A Greek tragedy is a play that deals with pain, suffering, hate and love. It moves from one crisis to the next and ends in a disaster that was obvious from the beginning.
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This is exactly what is happening to the Greek economy.
Most Greeks think otherwise. They say the European Union countries humiliated them with forced austerity, hurting their standard of living, when all they wanted was to live as if they lived in Germany and to work as if they worked in Greece.
Alexis Tsipras, who heads the radical-left Syriza party, translated this dream into a stunning victory at the polls this past week.
Tsipras, 40, is a charismatic populist, the most dangerous combination. Just before the election, he told the Greeks exactly what they wanted to hear:
- He’ll raise the minimum wage by 30% (!).
- He’ll solve hardcore unemployment - currently 26% - by increasing government-sector employment.
- He’ll give every worker, including retirees, a bonus of an additional monthly salary every year.
- He’ll provide free health care and distribute vouchers for discounts on food and electricity to 300,000 households.
- And if someone falls behind on mortgage payments, the bank will be unable to kick him out of his house. That’s the bank’s problem.
These are just a few of the promises that led Tsipras to victory at the polls.
The promises remind us of those of Shelly Yacimovich before the elections in 2013. She promised 138 billion shekels ($34.5 billion) of additions to the budget to anything that moved.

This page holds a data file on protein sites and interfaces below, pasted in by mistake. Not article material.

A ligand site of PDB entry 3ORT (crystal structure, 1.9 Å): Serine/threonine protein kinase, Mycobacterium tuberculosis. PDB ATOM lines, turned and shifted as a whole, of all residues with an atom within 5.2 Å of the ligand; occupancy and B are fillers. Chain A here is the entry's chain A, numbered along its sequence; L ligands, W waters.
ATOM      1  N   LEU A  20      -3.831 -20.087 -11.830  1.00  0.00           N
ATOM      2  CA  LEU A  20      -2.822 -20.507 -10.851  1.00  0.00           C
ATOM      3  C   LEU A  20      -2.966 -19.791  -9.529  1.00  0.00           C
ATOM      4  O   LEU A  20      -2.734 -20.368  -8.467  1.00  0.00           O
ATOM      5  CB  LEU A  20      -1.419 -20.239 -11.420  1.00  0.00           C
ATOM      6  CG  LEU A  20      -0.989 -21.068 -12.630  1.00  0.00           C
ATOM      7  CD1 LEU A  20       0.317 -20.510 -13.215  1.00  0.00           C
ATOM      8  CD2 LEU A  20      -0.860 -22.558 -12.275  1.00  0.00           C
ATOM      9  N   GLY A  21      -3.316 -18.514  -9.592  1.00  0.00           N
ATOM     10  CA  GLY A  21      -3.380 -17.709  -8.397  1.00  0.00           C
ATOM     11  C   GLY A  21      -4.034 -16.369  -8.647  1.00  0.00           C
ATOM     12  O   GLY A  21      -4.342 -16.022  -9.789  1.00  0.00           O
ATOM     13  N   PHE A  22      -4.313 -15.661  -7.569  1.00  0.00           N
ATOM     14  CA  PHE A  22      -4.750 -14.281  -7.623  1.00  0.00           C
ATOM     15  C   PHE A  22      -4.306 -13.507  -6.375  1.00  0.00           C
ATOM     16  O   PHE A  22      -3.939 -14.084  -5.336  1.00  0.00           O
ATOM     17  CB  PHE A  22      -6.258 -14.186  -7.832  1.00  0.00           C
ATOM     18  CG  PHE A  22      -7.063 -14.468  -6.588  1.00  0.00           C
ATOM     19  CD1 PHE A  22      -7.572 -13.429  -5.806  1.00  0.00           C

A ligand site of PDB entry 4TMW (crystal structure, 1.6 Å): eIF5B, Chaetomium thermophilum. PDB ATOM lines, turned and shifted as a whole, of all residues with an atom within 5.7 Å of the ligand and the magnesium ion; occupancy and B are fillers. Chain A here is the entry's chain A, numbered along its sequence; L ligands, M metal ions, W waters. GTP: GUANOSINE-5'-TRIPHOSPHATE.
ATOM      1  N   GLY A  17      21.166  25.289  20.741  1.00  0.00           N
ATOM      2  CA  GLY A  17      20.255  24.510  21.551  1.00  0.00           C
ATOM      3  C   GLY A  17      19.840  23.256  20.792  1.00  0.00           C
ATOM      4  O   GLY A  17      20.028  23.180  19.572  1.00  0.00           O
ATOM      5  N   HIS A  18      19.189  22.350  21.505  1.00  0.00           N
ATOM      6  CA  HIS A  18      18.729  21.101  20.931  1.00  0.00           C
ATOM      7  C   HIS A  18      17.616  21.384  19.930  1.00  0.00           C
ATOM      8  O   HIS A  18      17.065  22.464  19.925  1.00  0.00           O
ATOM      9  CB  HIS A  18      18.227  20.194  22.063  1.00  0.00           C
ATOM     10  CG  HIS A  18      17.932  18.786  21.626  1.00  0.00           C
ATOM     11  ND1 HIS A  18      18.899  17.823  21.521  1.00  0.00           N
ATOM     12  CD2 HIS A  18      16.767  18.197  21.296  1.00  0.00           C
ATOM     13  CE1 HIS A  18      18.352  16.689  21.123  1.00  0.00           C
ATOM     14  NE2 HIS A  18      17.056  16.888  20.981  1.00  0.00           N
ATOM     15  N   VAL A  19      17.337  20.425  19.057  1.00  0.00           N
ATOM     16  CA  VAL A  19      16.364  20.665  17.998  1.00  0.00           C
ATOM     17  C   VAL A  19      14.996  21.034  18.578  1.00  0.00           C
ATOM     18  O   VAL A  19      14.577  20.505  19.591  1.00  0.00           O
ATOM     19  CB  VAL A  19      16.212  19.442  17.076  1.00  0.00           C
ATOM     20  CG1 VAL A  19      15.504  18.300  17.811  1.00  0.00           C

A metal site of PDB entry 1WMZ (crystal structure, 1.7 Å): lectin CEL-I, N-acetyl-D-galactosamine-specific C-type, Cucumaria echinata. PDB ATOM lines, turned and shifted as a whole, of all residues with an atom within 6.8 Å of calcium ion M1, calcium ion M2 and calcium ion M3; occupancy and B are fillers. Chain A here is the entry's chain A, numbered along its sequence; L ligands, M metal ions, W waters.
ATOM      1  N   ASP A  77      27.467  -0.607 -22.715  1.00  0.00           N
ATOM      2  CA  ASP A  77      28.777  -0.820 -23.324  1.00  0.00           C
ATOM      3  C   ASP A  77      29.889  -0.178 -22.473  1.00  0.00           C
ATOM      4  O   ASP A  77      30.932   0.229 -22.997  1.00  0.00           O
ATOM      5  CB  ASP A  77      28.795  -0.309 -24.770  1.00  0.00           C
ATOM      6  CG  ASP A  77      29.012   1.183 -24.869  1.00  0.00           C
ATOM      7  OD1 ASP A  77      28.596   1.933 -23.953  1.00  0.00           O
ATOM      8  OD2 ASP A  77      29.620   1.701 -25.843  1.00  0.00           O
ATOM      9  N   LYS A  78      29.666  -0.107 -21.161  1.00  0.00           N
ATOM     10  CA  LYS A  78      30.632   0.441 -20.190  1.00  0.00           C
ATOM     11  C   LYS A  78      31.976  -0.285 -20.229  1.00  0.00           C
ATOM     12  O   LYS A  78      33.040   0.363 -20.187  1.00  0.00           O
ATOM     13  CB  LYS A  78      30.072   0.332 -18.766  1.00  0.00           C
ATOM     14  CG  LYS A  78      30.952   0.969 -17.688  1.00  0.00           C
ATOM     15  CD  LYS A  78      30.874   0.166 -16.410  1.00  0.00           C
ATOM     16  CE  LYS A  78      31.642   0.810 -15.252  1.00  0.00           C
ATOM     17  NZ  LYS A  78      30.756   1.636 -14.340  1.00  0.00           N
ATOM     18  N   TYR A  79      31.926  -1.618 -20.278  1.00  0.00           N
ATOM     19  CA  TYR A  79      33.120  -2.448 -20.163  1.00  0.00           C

But the Israeli public proved its maturity and simply refused to believe her. The Greeks believe Tsipras.
The beginning of this Greek tragedy starts in the early 2000s, when Greek governments ran an irresponsible budget policy that specialized in increasing spending and giving gifts.
The retirement age was lowered to 55, government employees received a bonus of a month’s pay (and even two months’), the public sector grew to monstrous proportions, the big unions controlled the economy and made it inefficient, and when the unemployment rate grew, the government increased unemployment compensation, a made-in-Greece solution.
Alongside the enormous spending increase, the government passed out far-reaching tax breaks and allowed mass tax evasion. The result was a huge budget deficit, 14% of GDP, and an enormous public-sector debt.
What does this look like? A family that earns 10,000 shekels a month and spends 12,000 shekels. How long can that last?
So goes Greece. It took out hundreds of billions of euros in loans from European banks - until in 2010 the banks closed the spigot and the Greeks got mad.
“What do they want from us? To pay back the loans? To stop the partying? What are you talking about? What happened?”
After long negotiations Greece reached an agreement in which the banks wrote off some debt and restructured payments for the rest over many years.
As part of the accord, Germany and the EU did not demand that Greece enter a period of austerity. (The Greeks claim, with great resentment, that they did.)
Germany and the EU merely asked Greece to start acting prudently: living within its means, reducing budget deficits, raising the retirement age, cutting tax breaks, carrying out important reforms and increasing productivity.
But the Greeks don’t want to work hard. They believe in free lunches. They want to continue to party in their tavernas, dance the Sirtaki and drink ouzo - and let the Germans pay for the celebration.
But as in every Greek tragedy, the end is known in advance. Tsipras, that dangerous mix of radical-left economics and limitless populism, is now leading Greece into the last act: the great disaster. It is unavoidable.